In my last post, I began discussing the basics of selecting the right colors to fit your business/organization/group/competitive riverdance troupe. As promised, I’m now going to delve a bit deeper into how color can really be used to enhance a design (logo, website, print materials, etc.), with some real world examples. If used intelligently, color can be so much more than just a decorative element. It can:
1. Create a Mood
The most effective designs have the ability to make us react a certain way, to feel happy or sad or comfortable or on edge or whatever the situation calls for. With innate emotional connotations, the right colors can be the single most important factor in creating the right feeling for a particular project.
The McDonalds website makes great use of its iconic red color. Red, besides being one of the colors most effective at stimulating the appetite, can also create a feeling of energy and happiness if used in the right palette.
The logo of the The Gay & Lesbian Alliance Against Defamation uses a warm palette of orange, gold and pink to create a real feeling of positivity and energy, which combine with the lively icon to create a real message of forward movement.
2. Make an Association
In addition to making us a feel a certain way, the right colors can also make us think of and make associations with certain things, an important consideration if you really want to create the right look.
With its deep brown and dark rustic red, the Sky’s Guide Service website immediately makes you think of rough and tough outdoorsmen. The rich textures enhance the site to create a great visual for the visitor.
Designed by Jacob Cass, one of our favorite reads on the web, the logo for UKE utilizes a strong, deep purple to make a visual connection with royalty. Selling chocolate gift baskets to an upscale market, the logo effectively communicates a refined, sophisticated image.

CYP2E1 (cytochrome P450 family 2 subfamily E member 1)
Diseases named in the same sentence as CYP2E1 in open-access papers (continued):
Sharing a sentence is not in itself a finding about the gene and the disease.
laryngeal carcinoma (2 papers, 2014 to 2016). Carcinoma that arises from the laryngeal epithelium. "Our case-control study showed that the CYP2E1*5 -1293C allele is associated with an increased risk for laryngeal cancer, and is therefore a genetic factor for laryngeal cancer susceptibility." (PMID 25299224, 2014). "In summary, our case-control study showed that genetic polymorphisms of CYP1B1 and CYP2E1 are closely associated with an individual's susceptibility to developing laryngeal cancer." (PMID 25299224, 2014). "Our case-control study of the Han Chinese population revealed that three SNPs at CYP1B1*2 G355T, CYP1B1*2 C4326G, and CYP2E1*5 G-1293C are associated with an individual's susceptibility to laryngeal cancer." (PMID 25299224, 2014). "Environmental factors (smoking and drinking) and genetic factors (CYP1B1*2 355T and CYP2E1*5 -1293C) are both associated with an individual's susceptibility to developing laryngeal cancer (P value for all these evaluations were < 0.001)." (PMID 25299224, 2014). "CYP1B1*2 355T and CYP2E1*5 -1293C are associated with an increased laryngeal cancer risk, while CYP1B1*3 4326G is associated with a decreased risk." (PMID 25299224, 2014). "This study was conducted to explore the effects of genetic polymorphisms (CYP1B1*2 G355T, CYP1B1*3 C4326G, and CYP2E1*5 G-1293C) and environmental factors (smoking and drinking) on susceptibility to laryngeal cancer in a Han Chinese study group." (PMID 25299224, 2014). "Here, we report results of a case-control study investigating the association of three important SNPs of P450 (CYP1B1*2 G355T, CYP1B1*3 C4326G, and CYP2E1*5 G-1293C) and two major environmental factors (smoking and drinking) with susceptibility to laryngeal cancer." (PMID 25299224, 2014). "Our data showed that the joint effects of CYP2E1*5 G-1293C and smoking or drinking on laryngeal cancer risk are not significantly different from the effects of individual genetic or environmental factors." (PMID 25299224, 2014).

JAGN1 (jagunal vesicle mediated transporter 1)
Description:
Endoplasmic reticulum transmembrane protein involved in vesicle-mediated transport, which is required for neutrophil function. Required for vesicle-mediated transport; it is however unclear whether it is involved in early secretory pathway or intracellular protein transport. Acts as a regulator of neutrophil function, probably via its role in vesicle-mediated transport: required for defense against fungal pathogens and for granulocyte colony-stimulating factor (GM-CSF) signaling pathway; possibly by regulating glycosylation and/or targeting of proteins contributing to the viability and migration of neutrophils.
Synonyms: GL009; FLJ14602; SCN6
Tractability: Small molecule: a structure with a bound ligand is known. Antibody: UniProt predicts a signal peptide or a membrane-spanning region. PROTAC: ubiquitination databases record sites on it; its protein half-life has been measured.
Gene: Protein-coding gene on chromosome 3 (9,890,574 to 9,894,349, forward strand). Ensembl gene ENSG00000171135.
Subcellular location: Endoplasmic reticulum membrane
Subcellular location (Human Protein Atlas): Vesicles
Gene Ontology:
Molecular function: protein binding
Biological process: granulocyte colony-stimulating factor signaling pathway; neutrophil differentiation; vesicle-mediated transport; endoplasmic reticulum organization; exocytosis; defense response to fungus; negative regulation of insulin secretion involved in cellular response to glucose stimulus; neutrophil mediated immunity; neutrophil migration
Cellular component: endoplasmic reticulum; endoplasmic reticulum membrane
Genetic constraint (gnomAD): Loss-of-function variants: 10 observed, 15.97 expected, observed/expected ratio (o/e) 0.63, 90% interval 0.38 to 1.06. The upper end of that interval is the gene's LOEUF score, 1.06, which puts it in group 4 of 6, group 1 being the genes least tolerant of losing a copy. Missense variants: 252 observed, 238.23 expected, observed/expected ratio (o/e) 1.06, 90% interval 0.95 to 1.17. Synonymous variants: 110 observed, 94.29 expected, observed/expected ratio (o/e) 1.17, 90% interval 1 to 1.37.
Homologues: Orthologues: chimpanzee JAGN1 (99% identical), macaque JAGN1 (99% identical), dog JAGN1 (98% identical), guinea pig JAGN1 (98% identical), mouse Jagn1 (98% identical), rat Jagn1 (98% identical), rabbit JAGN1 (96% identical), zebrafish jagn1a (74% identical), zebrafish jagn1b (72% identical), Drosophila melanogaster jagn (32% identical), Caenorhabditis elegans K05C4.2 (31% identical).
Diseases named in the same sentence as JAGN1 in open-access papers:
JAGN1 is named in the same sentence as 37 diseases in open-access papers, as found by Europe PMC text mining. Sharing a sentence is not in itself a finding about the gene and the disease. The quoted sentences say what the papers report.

3. Create Emphasis
Through brightness and contrast, color can also be valuable tool to create visual interest in strategic areas and direct the viewer’s focus.
The Taami Berry website utilizes a simple layout and soft, earthy, off-white background augmented with punches of red to direct the visitor’s eye to key elements such as the logo, slider and shopping cart.
The colors of the British flag are used cleverly in the UK Space Agency logo. Juxtaposed with blue, a calmer, more static color, the powerful red directs your eye to the UK and the focal point of the upward-pointing arrow.
4. Unify a Design
One of the most important functions of a strong and consistent color palette is to unify a design, to give it the appearance of being a single, purposeful, cohesive unit. Furthermore, across a variety of different materials, a consistent use of color can really strengthen a brand.
The Product Superior logo, website and business card all make use of a bright, distinctive blue and green to create a strong brand for the business. Perhaps more importantly, these colors are used consistently across all of their materials to create a unified message.
5. Define Structure
Color can be used for organizational purposes as well, to define certain elements of a design and distinguish them from others. Especially in web design, this can be a useful strategy for creating a clear site structure and hierarchy and for clearly communicating to the visitor where they are within your site.
Cubicle Ninjas has a collection of six different one-page websites, each devoted to a different type of print material. The sites make use of a common navigation across the top of the page, but each site is assigned a prominent background color to clearly separate it from the others. We also see a good selection of color in terms of connotation and emotional reaction; the brown of the white paper site immediately communicates a more restrained, professional tone than the intense red or punchy blue of the poster and business card sites.